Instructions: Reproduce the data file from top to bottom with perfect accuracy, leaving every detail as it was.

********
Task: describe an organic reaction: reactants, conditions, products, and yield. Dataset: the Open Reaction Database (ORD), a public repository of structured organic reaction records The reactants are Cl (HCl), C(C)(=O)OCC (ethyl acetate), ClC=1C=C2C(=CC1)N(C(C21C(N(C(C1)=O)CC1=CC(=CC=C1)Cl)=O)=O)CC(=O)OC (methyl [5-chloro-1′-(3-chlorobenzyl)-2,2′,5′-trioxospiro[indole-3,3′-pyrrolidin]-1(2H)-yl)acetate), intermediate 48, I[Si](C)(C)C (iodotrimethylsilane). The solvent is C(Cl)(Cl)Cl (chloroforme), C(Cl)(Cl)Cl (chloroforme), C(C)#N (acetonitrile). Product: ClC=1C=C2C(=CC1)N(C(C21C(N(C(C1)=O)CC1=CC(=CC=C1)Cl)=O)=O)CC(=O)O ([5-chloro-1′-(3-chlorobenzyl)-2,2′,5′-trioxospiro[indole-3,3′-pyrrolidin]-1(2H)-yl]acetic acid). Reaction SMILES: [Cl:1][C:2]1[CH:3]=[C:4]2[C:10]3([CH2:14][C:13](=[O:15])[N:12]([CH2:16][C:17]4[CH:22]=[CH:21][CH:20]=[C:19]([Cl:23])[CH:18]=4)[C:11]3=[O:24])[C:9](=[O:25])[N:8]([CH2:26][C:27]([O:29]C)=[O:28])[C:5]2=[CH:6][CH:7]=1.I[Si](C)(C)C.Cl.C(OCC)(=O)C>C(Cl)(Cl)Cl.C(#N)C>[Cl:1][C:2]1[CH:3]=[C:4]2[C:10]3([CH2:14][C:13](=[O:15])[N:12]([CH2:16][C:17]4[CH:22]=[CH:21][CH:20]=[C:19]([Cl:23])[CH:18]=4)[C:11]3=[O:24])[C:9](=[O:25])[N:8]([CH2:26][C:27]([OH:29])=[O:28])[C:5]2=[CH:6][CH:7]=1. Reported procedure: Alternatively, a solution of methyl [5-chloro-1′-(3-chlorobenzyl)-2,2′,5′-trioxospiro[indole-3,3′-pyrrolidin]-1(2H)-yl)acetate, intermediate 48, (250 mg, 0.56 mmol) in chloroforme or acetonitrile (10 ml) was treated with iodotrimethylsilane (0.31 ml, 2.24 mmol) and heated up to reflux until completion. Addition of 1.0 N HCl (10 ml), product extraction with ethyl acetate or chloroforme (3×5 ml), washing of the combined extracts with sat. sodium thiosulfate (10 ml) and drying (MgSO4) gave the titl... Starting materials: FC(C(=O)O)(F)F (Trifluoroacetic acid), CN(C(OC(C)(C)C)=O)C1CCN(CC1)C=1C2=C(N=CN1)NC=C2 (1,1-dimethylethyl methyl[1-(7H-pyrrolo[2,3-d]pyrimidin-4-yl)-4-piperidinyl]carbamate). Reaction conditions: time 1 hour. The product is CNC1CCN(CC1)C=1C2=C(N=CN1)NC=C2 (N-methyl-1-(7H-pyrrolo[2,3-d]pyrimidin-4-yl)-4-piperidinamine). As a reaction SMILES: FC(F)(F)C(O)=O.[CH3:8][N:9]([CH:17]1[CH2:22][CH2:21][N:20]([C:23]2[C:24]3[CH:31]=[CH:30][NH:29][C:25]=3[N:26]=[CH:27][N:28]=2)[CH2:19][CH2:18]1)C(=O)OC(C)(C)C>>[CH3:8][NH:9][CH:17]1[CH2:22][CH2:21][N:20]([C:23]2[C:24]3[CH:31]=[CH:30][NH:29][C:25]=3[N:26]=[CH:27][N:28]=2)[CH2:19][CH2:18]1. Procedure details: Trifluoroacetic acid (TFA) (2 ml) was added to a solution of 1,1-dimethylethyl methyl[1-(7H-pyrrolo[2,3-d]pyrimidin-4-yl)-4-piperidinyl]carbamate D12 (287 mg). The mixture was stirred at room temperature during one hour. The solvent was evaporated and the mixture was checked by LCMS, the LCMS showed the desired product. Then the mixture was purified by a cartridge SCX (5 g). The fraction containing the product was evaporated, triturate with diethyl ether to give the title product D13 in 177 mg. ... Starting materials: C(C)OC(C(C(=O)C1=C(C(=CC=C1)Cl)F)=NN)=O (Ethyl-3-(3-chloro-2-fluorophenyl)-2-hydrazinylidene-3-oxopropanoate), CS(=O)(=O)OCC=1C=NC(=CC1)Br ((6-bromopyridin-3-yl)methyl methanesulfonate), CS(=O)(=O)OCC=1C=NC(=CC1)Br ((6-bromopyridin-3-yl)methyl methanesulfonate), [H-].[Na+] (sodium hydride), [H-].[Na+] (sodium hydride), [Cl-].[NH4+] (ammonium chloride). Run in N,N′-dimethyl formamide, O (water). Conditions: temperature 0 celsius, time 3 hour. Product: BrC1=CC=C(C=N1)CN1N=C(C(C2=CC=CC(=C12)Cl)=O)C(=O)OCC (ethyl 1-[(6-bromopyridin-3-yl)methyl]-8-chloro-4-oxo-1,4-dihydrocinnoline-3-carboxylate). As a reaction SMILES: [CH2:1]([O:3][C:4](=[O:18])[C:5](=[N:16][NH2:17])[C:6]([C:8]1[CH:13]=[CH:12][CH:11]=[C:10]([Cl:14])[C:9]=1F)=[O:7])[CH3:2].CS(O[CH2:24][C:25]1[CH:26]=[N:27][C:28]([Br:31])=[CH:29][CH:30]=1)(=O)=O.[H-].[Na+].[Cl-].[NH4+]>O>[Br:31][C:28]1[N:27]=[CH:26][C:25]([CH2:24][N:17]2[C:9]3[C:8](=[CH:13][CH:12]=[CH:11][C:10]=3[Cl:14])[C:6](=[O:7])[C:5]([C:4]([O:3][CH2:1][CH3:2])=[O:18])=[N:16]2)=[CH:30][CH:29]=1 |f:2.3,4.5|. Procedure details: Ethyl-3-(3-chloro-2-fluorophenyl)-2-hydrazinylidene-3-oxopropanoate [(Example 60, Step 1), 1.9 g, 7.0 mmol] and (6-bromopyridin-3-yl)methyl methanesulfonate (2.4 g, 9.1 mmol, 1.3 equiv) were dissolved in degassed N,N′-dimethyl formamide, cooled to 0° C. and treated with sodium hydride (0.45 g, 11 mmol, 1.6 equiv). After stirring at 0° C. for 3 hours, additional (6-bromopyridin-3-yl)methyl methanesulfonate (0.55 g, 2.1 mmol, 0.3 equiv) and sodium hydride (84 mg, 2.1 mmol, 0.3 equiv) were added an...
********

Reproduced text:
Task: describe an organic reaction: reactants, conditions, products, and yield. Dataset: the Open Reaction Database (ORD), a public repository of structured organic reaction records The reactants are Cl (HCl), C(C)(=O)OCC (ethyl acetate), ClC=1C=C2C(=CC1)N(C(C21C(N(C(C1)=O)CC1=CC(=CC=C1)Cl)=O)=O)CC(=O)OC (methyl [5-chloro-1′-(3-chlorobenzyl)-2,2′,5′-trioxospiro[indole-3,3′-pyrrolidin]-1(2H)-yl)acetate), intermediate 48, I[Si](C)(C)C (iodotrimethylsilane). The solvent is C(Cl)(Cl)Cl (chloroforme), C(Cl)(Cl)Cl (chloroforme), C(C)#N (acetonitrile). Product: ClC=1C=C2C(=CC1)N(C(C21C(N(C(C1)=O)CC1=CC(=CC=C1)Cl)=O)=O)CC(=O)O ([5-chloro-1′-(3-chlorobenzyl)-2,2′,5′-trioxospiro[indole-3,3′-pyrrolidin]-1(2H)-yl]acetic acid). Reaction SMILES: [Cl:1][C:2]1[CH:3]=[C:4]2[C:10]3([CH2:14][C:13](=[O:15])[N:12]([CH2:16][C:17]4[CH:22]=[CH:21][CH:20]=[C:19]([Cl:23])[CH:18]=4)[C:11]3=[O:24])[C:9](=[O:25])[N:8]([CH2:26][C:27]([O:29]C)=[O:28])[C:5]2=[CH:6][CH:7]=1.I[Si](C)(C)C.Cl.C(OCC)(=O)C>C(Cl)(Cl)Cl.C(#N)C>[Cl:1][C:2]1[CH:3]=[C:4]2[C:10]3([CH2:14][C:13](=[O:15])[N:12]([CH2:16][C:17]4[CH:22]=[CH:21][CH:20]=[C:19]([Cl:23])[CH:18]=4)[C:11]3=[O:24])[C:9](=[O:25])[N:8]([CH2:26][C:27]([OH:29])=[O:28])[C:5]2=[CH:6][CH:7]=1. Reported procedure: Alternatively, a solution of methyl [5-chloro-1′-(3-chlorobenzyl)-2,2′,5′-trioxospiro[indole-3,3′-pyrrolidin]-1(2H)-yl)acetate, intermediate 48, (250 mg, 0.56 mmol) in chloroforme or acetonitrile (10 ml) was treated with iodotrimethylsilane (0.31 ml, 2.24 mmol) and heated up to reflux until completion. Addition of 1.0 N HCl (10 ml), product extraction with ethyl acetate or chloroforme (3×5 ml), washing of the combined extracts with sat. sodium thiosulfate (10 ml) and drying (MgSO4) gave the titl... Starting materials: FC(C(=O)O)(F)F (Trifluoroacetic acid), CN(C(OC(C)(C)C)=O)C1CCN(CC1)C=1C2=C(N=CN1)NC=C2 (1,1-dimethylethyl methyl[1-(7H-pyrrolo[2,3-d]pyrimidin-4-yl)-4-piperidinyl]carbamate). Reaction conditions: time 1 hour. The product is CNC1CCN(CC1)C=1C2=C(N=CN1)NC=C2 (N-methyl-1-(7H-pyrrolo[2,3-d]pyrimidin-4-yl)-4-piperidinamine). As a reaction SMILES: FC(F)(F)C(O)=O.[CH3:8][N:9]([CH:17]1[CH2:22][CH2:21][N:20]([C:23]2[C:24]3[CH:31]=[CH:30][NH:29][C:25]=3[N:26]=[CH:27][N:28]=2)[CH2:19][CH2:18]1)C(=O)OC(C)(C)C>>[CH3:8][NH:9][CH:17]1[CH2:22][CH2:21][N:20]([C:23]2[C:24]3[CH:31]=[CH:30][NH:29][C:25]=3[N:26]=[CH:27][N:28]=2)[CH2:19][CH2:18]1. Procedure details: Trifluoroacetic acid (TFA) (2 ml) was added to a solution of 1,1-dimethylethyl methyl[1-(7H-pyrrolo[2,3-d]pyrimidin-4-yl)-4-piperidinyl]carbamate D12 (287 mg). The mixture was stirred at room temperature during one hour. The solvent was evaporated and the mixture was checked by LCMS, the LCMS showed the desired product. Then the mixture was purified by a cartridge SCX (5 g). The fraction containing the product was evaporated, triturate with diethyl ether to give the title product D13 in 177 mg. ... Starting materials: C(C)OC(C(C(=O)C1=C(C(=CC=C1)Cl)F)=NN)=O (Ethyl-3-(3-chloro-2-fluorophenyl)-2-hydrazinylidene-3-oxopropanoate), CS(=O)(=O)OCC=1C=NC(=CC1)Br ((6-bromopyridin-3-yl)methyl methanesulfonate), CS(=O)(=O)OCC=1C=NC(=CC1)Br ((6-bromopyridin-3-yl)methyl methanesulfonate), [H-].[Na+] (sodium hydride), [H-].[Na+] (sodium hydride), [Cl-].[NH4+] (ammonium chloride). Run in N,N′-dimethyl formamide, O (water). Conditions: temperature 0 celsius, time 3 hour. Product: BrC1=CC=C(C=N1)CN1N=C(C(C2=CC=CC(=C12)Cl)=O)C(=O)OCC (ethyl 1-[(6-bromopyridin-3-yl)methyl]-8-chloro-4-oxo-1,4-dihydrocinnoline-3-carboxylate). As a reaction SMILES: [CH2:1]([O:3][C:4](=[O:18])[C:5](=[N:16][NH2:17])[C:6]([C:8]1[CH:13]=[CH:12][CH:11]=[C:10]([Cl:14])[C:9]=1F)=[O:7])[CH3:2].CS(O[CH2:24][C:25]1[CH:26]=[N:27][C:28]([Br:31])=[CH:29][CH:30]=1)(=O)=O.[H-].[Na+].[Cl-].[NH4+]>O>[Br:31][C:28]1[N:27]=[CH:26][C:25]([CH2:24][N:17]2[C:9]3[C:8](=[CH:13][CH:12]=[CH:11][C:10]=3[Cl:14])[C:6](=[O:7])[C:5]([C:4]([O:3][CH2:1][CH3:2])=[O:18])=[N:16]2)=[CH:30][CH:29]=1 |f:2.3,4.5|. Procedure details: Ethyl-3-(3-chloro-2-fluorophenyl)-2-hydrazinylidene-3-oxopropanoate [(Example 60, Step 1), 1.9 g, 7.0 mmol] and (6-bromopyridin-3-yl)methyl methanesulfonate (2.4 g, 9.1 mmol, 1.3 equiv) were dissolved in degassed N,N′-dimethyl formamide, cooled to 0° C. and treated with sodium hydride (0.45 g, 11 mmol, 1.6 equiv). After stirring at 0° C. for 3 hours, additional (6-bromopyridin-3-yl)methyl methanesulfonate (0.55 g, 2.1 mmol, 0.3 equiv) and sodium hydride (84 mg, 2.1 mmol, 0.3 equiv) were added an...